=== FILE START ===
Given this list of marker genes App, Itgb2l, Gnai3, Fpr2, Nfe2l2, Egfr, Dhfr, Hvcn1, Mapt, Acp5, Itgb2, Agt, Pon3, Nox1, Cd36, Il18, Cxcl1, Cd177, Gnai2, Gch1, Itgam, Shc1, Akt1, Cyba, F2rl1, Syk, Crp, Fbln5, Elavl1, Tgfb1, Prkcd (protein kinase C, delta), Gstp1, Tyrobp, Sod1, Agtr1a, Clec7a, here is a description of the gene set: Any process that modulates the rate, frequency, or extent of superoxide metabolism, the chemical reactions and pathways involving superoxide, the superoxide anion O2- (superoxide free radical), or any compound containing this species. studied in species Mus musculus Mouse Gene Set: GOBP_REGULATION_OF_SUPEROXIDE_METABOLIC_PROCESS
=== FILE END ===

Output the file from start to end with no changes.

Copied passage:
Given this list of marker genes App, Itgb2l, Gnai3, Fpr2, Nfe2l2, Egfr, Dhfr, Hvcn1, Mapt, Acp5, Itgb2, Agt, Pon3, Nox1, Cd36, Il18, Cxcl1, Cd177, Gnai2, Gch1, Itgam, Shc1, Akt1, Cyba, F2rl1, Syk, Crp, Fbln5, Elavl1, Tgfb1, Prkcd (protein kinase C, delta), Gstp1, Tyrobp, Sod1, Agtr1a, Clec7a, here is a description of the gene set: Any process that modulates the rate, frequency, or extent of superoxide metabolism, the chemical reactions and pathways involving superoxide, the superoxide anion O2- (superoxide free radical), or any compound containing this species. studied in species Mus musculus Mouse Gene Set: GOBP_REGULATION_OF_SUPEROXIDE_METABOLIC_PROCESS